21-4 Either warrants or convertibles could be used by a firm that expects to need additional financing in the future--warrants, because when they are exercised, additional funds will be brought into the firm directly; convertibles, because when they are converted, the equity base is expanded and debt can be sold more easily. However, a firm that does not have additional funds requirements would not want to use warrants.

21-5 a. The value of a warrant depends primarily on the expected growth of the underlying stock’s price. This growth, in turn, depends in a major way on the plowback of earnings; the higher the dividend payout, the lower the retention (or plowback) rate; hence, the slower the growth rate. Thus, warrant values will be higher, other things held constant, the smaller the firm’s dividend payout ratio. This effect is more pronounced for long-term than for short-term warrants.

b. The same general arguments as in Part a hold for convertibles. If a convertible is selling above its conversion value, raising the dividend will lower growth prospects, and, at the same time, increase the “cost” of holding convertibles (or warrants) in terms of forgone cash returns. Thus, raising the dividend payout rate before a convertible’s conversion value exceeds its call price will lower the probability of eventual conversion, but raising the dividend after a convertible’s conversion value exceeds its call price raises the probability that it will be converted soon.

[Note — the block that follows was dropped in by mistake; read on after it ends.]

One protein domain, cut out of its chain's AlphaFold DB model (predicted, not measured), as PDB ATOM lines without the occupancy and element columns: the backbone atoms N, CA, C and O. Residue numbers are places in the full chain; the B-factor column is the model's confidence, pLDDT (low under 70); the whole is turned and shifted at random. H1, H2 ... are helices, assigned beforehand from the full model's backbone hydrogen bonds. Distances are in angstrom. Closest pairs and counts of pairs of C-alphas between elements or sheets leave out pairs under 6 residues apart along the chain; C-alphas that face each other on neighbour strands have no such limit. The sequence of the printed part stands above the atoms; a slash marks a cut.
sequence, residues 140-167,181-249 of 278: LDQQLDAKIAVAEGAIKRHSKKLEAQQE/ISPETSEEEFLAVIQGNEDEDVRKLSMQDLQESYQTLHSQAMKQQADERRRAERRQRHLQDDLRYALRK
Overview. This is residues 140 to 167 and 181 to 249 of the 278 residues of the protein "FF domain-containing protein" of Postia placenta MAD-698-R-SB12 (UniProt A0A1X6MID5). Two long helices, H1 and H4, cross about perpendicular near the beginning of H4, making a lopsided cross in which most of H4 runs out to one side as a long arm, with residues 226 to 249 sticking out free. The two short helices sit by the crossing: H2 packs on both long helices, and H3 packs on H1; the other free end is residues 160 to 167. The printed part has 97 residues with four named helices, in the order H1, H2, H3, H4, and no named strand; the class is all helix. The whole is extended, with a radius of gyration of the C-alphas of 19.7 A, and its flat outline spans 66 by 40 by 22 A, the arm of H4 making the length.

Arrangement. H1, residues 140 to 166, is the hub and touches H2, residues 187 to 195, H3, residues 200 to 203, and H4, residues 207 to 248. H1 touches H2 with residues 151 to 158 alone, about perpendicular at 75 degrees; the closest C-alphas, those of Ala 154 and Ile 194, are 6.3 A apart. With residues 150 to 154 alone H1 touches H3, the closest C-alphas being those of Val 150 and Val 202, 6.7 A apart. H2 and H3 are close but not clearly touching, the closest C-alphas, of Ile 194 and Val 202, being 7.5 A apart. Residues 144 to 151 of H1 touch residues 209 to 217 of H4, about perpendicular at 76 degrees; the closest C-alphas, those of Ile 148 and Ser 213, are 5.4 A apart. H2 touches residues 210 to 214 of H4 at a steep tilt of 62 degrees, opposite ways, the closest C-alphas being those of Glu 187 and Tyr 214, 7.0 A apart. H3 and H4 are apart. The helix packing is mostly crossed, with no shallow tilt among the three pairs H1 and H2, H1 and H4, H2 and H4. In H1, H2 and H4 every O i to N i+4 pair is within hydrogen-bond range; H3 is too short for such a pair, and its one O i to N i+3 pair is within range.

c. The same arguments as in Part b apply to warrants.

21-6 The statement is made often. It is not really true, as a convertible’s issue price reflects the underlying stock’s present price. Further, when the bond or preferred stock is converted, the holder receives shares valued at the then-existing price, but effectively pays less than the market price for those shares.